MIT Technology Review: Patreon Introduces Tools to Let Anyone with a Website Put Up a Paywall. “Fans can now sign up on an artist’s website to make recurring contributions, and creators can restrict content pages to be available to paying supporters only. This is effectively allowing easy paywall implementation on any WordPress site. Other plug-ins will allow for direct support of artists through MailChimp-powered newsletters, Patreon exclusive Discord voice and chat servers, and Patreon-only live-streaming through Crowdcast.”

Google Blog: Building trust online by partnering with the International Fact Checking Network. “Today, thousands of fact check articles appear on Google in Search results, on Google News, and across the open web. Fact checking articles—when a journalist looks at one single statement or issue and either verifies or debunks it—is important in today’s climate because it helps readers better understand viral news stories and relevant issues. That’s why we’re supporting the organizations who do the hard work of fact checking so that we can make it available in Google Search. Today we’re announcing a new partnership with the International Fact-Checking Network (IFCN) at The Poynter Institute.”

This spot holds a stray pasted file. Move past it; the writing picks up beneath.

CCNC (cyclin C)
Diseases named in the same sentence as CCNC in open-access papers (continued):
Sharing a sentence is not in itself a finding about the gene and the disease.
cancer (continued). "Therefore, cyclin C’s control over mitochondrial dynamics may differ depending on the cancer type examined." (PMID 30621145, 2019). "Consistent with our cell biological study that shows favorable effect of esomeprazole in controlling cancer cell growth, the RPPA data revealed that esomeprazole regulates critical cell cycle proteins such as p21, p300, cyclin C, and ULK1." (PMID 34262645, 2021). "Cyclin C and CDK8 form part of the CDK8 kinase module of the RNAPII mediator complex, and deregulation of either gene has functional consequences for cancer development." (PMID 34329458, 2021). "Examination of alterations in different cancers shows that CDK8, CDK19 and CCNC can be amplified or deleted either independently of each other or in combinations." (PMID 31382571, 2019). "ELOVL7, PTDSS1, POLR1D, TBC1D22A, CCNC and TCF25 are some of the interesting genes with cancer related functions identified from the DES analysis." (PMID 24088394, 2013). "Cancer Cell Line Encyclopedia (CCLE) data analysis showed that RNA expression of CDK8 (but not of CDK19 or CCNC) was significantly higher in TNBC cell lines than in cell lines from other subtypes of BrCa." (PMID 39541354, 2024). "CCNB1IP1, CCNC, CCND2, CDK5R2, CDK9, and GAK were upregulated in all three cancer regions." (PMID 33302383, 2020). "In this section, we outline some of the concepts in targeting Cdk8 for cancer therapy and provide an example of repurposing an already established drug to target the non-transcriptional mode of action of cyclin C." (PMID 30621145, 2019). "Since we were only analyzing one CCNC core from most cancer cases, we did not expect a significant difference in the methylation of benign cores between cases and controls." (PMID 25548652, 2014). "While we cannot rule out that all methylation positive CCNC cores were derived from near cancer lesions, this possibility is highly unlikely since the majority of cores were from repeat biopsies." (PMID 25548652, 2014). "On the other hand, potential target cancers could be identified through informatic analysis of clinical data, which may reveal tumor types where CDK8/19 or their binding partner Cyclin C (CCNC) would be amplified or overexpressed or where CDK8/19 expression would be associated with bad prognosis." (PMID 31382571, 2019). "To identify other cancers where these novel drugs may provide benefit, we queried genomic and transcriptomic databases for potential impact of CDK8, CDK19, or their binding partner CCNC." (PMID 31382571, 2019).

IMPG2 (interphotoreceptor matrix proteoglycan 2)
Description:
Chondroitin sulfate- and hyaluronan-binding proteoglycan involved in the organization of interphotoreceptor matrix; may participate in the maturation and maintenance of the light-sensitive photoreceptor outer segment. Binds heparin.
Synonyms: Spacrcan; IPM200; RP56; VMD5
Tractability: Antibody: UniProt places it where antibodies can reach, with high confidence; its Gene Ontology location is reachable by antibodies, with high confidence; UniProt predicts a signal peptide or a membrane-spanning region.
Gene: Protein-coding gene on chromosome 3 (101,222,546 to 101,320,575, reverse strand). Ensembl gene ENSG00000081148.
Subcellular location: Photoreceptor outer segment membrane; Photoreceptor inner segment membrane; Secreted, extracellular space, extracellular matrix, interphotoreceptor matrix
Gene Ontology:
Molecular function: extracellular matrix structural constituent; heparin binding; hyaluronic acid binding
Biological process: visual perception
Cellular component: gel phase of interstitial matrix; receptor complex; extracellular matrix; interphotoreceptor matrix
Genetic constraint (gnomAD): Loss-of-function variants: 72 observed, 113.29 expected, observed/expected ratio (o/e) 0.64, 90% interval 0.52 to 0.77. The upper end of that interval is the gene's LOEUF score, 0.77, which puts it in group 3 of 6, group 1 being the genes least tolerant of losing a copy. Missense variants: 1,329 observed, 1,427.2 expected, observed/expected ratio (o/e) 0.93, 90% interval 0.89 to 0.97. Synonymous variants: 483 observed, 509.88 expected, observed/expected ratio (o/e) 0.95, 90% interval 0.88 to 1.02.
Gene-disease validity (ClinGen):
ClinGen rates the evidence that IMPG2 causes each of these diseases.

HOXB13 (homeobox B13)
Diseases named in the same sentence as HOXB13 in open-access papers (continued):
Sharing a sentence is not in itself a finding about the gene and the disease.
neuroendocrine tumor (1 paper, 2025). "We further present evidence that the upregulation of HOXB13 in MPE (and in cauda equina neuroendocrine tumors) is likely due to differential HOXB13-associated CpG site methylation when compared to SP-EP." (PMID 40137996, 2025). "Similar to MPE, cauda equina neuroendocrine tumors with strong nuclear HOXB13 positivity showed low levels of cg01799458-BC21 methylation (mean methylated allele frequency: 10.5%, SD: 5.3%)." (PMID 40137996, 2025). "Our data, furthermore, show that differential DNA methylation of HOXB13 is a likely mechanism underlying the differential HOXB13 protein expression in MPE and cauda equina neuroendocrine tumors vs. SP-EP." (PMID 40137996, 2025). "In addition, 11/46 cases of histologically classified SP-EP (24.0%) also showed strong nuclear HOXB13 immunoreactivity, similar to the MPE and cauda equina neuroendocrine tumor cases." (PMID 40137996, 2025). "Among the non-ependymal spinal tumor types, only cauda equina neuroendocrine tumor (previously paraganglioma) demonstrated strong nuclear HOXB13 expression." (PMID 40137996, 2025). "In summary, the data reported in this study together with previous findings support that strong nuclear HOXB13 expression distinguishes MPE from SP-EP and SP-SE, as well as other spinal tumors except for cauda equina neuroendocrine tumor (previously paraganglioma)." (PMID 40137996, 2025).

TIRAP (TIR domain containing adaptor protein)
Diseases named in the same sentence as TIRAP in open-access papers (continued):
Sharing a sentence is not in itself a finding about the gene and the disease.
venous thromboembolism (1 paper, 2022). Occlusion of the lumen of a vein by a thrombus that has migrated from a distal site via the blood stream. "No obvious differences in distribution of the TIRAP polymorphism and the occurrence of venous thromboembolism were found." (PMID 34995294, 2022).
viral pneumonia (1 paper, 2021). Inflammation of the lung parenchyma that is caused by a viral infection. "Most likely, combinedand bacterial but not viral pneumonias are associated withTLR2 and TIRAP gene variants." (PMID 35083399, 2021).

TechCrunch: eBay launches visual search tools that let you shop using photos from your phone or web. “eBay today is launching two new visual search tools that will allow online shoppers to use photos they snap, have saved on their phone, or even those they find while browsing the web or other social networking sites, in order to find matching products from eBay’s catalog. The tools, Image Search and Find it on eBay, leverage advancements in computer vision and deep learning, including the use of neural networks, the company notes.”


MakeUseOf: The 3 Best Free OCR Tools to Convert Your Files Back Into Editable Documents. “Believe it or not, some people still print documents on physical pieces of paper. Optical Character Recognition (OCR) software takes those printed documents and converts them right back into machine-readable text. We’ve found some of the best free OCR tools and compared them for you here.”